My daughter came home from high school Friday with an interesting question. “Was the Odyssey written before the Bible?” She went on to explain that her English teacher had drawn a host of parallels between Moses and the tales of Odysseus, pointing out that the Odyssey had in fact been written before the Bible and explaining to her students that the Biblical author of the accounts of Moses must clearly have copied them from the Odyssey. My daughter’s faith is pretty strong, but I could see the worry on her face as she asked me, “Is that true?”
The problem with her teacher’s statement is of course that it’s not true. In fact, it’s so far from accurate that it took me some time to research where she may even have been coming from to make her statements. But the inaccuracy of her statements is really only a small part of the problem. The much bigger problem is the way of thinking that allowed these statements to be made and to go generally unchallenged – and the fact that they were made to an impressionable group of students just beginning their journey not only through high school but through the maze of spiritual questions and challenges that will shape their lives. Before we tackle any of that though, let’s go over the facts themselves.
I’ll confess up front that, while I’ve read the Bible a number of times, I only read the Odyssey once, and that was because it was required for my own educational journey. I was not a fan then, and no love for either the Iliad or the Odyssey will shine through in my writings now. But, for better or for worse (and to the dismay of high school and college students everywhere), the Odyssey is generally considered to have been first written down around 700 or 800 B.C. It’s thought by some that it could have been passed down through oral tradition for some time before that, but since the story itself is set in Mycenaean Greece in about the twelfth century B.C., that’s as far back as it could possibly be considered to go.
Moses is considered to have written the Pentateuch (the first five books of the Bible) in approximately 1400 B.C., or about 600 years before the writing of the Odyssey. So where did the idea come from that the Odyssey would have been written first? I thought it may have involved the earliest manuscripts found, but the earliest surviving manuscripts of the Odyssey date to about 250 B.C. – as do the earliest surviving manuscripts of the book of Exodus, the portion of the Pentateuch in which my daughter’s teacher sought to draw parallels between the heroism and struggles of Moses and those of Odysseus. So at best, if you’re drawing conclusions from the dates of earliest surviving manuscripts, it’s a wash.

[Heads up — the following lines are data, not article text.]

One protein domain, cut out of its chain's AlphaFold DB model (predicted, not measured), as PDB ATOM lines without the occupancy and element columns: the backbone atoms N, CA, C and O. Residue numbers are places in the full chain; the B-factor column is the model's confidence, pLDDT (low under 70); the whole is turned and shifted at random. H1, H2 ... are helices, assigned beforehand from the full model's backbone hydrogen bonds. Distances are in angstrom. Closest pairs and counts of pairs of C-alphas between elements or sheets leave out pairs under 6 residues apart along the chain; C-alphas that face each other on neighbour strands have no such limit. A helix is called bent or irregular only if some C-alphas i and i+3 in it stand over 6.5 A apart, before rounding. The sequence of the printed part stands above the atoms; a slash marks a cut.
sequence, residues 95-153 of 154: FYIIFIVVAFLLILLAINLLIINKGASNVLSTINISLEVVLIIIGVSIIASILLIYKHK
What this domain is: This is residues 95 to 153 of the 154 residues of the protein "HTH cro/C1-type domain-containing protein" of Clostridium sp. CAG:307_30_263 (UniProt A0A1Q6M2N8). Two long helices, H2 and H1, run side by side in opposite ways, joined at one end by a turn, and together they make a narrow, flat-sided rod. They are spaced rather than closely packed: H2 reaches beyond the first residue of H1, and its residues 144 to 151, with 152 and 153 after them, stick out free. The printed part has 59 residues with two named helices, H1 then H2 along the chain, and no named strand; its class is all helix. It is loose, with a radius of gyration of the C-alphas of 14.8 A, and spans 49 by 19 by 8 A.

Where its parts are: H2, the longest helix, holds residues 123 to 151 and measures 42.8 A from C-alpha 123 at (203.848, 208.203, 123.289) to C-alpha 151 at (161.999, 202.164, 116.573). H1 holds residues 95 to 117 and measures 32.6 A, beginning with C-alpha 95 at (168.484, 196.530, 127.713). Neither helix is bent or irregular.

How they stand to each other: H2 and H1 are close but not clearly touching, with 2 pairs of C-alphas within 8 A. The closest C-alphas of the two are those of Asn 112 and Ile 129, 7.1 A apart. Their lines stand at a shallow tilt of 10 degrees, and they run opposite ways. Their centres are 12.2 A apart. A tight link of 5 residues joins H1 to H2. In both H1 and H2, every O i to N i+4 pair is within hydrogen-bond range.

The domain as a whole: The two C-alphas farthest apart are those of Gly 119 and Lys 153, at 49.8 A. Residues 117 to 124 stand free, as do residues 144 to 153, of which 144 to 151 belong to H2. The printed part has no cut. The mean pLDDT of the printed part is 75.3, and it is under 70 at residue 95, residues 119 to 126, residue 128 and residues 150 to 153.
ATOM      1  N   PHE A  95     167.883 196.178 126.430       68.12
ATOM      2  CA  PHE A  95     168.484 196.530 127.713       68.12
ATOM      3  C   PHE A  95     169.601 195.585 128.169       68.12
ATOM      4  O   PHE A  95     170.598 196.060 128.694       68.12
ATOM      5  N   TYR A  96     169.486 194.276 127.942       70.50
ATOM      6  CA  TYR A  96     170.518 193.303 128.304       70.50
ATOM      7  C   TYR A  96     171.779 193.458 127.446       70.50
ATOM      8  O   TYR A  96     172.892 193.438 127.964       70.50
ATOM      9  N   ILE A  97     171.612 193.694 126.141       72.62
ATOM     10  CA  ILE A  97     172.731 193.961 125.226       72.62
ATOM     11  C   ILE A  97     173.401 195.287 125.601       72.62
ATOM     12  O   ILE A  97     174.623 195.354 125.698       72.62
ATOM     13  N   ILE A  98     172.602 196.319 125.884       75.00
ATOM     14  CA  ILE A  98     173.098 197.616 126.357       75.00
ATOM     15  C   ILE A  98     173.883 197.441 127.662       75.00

A side note – to understand the conversations in my daughter’s classroom I spent some time this weekend studying the comparisons between Moses and Odysseus, and I think it’s a stretch to say they’re more related than any other accounts or stories of heroes who had great tasks to accomplish while dealing with their own flaws. Still, let’s accept the idea that they’re similar. We’re not talking about lines of text that read the same here, no high school plagiarism by copying another person’s work word-for-word, but the idea that the themes are similar. Would that mean that: (a) one was copied from the other, (b) they both drew from actual historic events (one choosing to write those accounts down as history and the other to create a work of fiction with the same themes), or just (c) that similar themes are likely to surface when epic accounts of heroism are being told? I’m obviously going with (c) on this one. You don’t have to agree with me, but I did pretty well on multiple choice tests in school. For any of you who have read the Odyssey with more enthusiasm than I have, and who have found more compelling similarities than I was able to find, I’m open to your comments.